13 Aug, 2015
BEIJING, Aug. 12 (Xinhua) — While China’s newly announced revision of the yuan’s central parity rate formation system earned applause from the International Monetary Fund (IMF), some U.S. lawmakers, not surprisingly, began to grumble again about China’s currency reform.
Accusations that China is manipulating the Renminbi (RMB) to gain a trade advantage do not hold water, and their worries that “China is waging a currency war” are exaggerated.
On Tuesday, the People’s Bank of China (PBOC) announced that daily central parity quotes reported to the China Foreign Exchange Trade System before the market opens should be based on the closing rate of the inter-bank foreign exchange rate market on the previous day, supply and demand in the market, and price movement of major currencies.
Firstly, the decision was made against the background that the RMB’s central parity rate has deviated from its actual market rate “by a large extent and for a long duration,” which has “undermined the authority and the benchmark status” of the central parity system.
The central bank aims to better reflect market development in the exchange rate between the Chinese yuan against the U.S. dollar, and the yuan’s devaluation was a result of reforms intended to make its exchange rate more market-oriented.
The sharp fall in value of the Chinese currency after the announcement is a “one-off” adjustment, which has bridged the previously accumulated differences between the central parity rate and the market rate.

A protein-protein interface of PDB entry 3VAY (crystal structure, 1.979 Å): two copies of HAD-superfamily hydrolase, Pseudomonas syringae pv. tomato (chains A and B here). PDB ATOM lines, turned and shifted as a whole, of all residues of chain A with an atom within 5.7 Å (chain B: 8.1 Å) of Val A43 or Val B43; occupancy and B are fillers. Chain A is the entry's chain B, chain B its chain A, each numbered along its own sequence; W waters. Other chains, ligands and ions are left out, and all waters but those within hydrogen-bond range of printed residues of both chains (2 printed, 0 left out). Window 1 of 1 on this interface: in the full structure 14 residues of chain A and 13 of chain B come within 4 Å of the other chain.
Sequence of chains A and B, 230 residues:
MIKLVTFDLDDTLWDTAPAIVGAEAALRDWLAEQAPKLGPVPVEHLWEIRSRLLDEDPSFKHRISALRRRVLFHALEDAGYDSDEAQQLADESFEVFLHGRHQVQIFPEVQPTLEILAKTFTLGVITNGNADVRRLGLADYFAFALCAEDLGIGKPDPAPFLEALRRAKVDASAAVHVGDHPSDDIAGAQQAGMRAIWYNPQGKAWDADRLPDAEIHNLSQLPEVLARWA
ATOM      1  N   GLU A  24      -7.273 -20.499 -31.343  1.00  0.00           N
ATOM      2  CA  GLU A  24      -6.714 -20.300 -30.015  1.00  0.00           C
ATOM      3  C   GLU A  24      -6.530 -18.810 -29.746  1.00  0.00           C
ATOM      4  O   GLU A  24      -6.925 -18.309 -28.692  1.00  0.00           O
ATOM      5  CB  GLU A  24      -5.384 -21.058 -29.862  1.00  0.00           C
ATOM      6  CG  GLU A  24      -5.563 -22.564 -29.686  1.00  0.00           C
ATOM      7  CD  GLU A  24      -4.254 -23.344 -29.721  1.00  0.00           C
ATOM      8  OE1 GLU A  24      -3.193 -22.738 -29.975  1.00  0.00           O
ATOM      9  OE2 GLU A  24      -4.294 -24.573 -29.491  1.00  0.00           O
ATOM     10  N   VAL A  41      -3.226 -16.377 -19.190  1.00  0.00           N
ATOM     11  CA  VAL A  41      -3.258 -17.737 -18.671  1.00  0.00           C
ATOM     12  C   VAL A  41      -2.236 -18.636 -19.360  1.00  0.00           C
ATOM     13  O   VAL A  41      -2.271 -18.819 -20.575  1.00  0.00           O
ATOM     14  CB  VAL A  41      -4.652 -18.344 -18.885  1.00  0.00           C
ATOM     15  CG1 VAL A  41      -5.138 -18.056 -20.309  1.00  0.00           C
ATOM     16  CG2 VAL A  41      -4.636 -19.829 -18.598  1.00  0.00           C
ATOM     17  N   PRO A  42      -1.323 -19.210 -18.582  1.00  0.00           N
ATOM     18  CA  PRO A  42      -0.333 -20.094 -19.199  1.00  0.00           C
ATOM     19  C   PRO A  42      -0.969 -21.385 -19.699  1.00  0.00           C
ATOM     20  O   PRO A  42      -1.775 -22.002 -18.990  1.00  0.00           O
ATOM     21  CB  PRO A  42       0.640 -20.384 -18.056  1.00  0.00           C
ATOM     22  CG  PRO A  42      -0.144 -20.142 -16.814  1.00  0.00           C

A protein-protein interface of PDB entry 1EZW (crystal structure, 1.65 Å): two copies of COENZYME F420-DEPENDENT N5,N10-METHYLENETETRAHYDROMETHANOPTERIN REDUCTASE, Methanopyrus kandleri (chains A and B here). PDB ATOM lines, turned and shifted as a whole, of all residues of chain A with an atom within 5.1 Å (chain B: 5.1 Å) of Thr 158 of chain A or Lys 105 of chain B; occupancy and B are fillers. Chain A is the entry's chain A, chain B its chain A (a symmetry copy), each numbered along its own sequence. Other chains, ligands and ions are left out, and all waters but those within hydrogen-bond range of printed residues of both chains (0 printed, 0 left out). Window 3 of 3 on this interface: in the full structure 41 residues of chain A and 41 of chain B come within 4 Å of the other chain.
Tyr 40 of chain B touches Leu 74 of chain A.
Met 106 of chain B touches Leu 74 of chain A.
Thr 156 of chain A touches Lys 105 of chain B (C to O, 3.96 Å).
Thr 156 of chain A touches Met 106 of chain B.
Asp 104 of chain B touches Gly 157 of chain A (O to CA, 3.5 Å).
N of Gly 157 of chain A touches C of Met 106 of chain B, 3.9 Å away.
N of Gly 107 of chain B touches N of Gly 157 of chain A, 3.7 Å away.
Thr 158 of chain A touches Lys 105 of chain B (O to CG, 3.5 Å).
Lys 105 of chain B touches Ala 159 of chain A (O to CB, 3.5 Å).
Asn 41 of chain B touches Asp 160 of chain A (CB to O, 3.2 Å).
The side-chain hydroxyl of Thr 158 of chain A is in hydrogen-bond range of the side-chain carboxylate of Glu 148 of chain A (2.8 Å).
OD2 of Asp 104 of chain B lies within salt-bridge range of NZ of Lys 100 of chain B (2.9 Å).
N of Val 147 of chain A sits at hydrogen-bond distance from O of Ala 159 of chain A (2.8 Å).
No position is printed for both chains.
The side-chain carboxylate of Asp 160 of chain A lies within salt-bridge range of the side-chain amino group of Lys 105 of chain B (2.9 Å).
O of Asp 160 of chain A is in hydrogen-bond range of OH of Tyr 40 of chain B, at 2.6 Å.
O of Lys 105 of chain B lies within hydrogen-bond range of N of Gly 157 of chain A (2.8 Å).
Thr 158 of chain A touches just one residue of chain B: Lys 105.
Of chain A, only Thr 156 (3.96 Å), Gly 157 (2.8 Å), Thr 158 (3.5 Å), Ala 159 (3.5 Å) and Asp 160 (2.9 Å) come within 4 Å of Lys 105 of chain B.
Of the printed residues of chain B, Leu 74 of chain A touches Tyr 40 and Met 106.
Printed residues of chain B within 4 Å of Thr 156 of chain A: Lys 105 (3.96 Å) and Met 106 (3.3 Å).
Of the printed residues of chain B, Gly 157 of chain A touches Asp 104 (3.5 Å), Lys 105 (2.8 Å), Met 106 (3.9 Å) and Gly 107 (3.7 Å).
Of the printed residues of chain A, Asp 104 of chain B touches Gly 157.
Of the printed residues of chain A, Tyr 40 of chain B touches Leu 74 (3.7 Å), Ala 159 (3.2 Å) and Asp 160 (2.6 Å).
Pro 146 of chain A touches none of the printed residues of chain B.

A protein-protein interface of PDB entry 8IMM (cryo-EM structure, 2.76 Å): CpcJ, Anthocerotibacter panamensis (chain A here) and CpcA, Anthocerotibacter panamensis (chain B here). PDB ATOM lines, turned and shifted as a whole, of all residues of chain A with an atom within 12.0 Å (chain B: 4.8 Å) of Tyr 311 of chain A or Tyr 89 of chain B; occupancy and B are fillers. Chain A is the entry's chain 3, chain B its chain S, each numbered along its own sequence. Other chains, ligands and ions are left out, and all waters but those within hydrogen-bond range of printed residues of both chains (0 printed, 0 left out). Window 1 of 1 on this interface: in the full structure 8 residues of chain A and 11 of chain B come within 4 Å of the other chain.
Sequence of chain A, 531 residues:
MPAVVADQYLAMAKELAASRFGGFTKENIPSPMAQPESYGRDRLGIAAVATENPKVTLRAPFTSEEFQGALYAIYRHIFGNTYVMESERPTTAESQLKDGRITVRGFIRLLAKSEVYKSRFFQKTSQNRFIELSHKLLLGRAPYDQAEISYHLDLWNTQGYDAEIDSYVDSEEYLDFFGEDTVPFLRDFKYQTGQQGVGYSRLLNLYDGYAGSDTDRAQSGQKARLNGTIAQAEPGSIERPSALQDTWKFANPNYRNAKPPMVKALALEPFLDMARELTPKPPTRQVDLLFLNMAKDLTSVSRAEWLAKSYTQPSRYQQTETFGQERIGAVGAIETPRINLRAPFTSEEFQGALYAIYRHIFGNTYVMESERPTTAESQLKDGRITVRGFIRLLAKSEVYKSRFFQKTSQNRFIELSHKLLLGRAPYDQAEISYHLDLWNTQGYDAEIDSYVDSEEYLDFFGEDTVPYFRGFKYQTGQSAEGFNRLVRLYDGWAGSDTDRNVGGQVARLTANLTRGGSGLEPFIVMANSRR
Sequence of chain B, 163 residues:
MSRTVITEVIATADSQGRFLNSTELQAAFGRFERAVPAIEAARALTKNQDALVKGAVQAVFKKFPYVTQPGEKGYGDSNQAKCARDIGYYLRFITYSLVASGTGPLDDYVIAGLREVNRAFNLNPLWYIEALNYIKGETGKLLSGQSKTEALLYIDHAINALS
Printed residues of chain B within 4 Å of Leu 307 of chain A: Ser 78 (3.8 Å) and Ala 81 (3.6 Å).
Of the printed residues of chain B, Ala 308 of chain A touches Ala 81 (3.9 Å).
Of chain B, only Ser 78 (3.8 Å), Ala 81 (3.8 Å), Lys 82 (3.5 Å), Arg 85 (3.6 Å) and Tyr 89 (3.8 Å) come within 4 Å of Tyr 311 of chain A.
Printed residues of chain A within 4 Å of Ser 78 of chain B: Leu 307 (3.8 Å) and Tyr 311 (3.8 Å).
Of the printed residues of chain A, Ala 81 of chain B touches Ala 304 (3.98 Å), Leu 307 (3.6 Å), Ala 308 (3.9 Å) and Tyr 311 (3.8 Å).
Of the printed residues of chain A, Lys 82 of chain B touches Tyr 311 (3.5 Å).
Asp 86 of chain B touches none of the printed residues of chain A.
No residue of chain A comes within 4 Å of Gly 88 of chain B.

Besides, the exchange rate formation mechanism reform neither simply equals currency devaluation, nor means a devaluation trend of the RMB.
Secondly, China has not devalued its currency on purpose to benefit its exporters at the expense of overseas competitors. The lower exchange rate is just a byproduct, not a goal.
China’s exports have indeed witnessed a slump this year, but this is largely a reflection of sluggish external demand. Fortunately, China has sufficient policy ammunition to boost domestic demand to offset external headwinds.
According to the HSBC, both monetary and fiscal policies are becoming more accommodative and better coordinated, as evidenced by the reports that policy banks will issue more than 1 trillion yuan in financial bonds to support infrastructure investment.
The HSBC forecast that “the combination of monetary and fiscal policy support should help ensure that the economy [is] on a path of cyclical recovery and achieve the growth target of around 7 percent.”
Thirdly, a weakening of the currency has resulted from relatively slow real economic growth, and a stable exchange rate needs a steady economy.
As the U.S. economy has gained fresh recovery momentum, it is natural that the U.S. dollar has appreciated.
Meanwhile, China, which is undergoing a “new normal” in its economy that demands shifting its development model to a more balanced and sustainable one, still needs time to stabilize. Thus, it comes as no surprise that the RMB exchange rate will not stabilize until the economy itself is stable.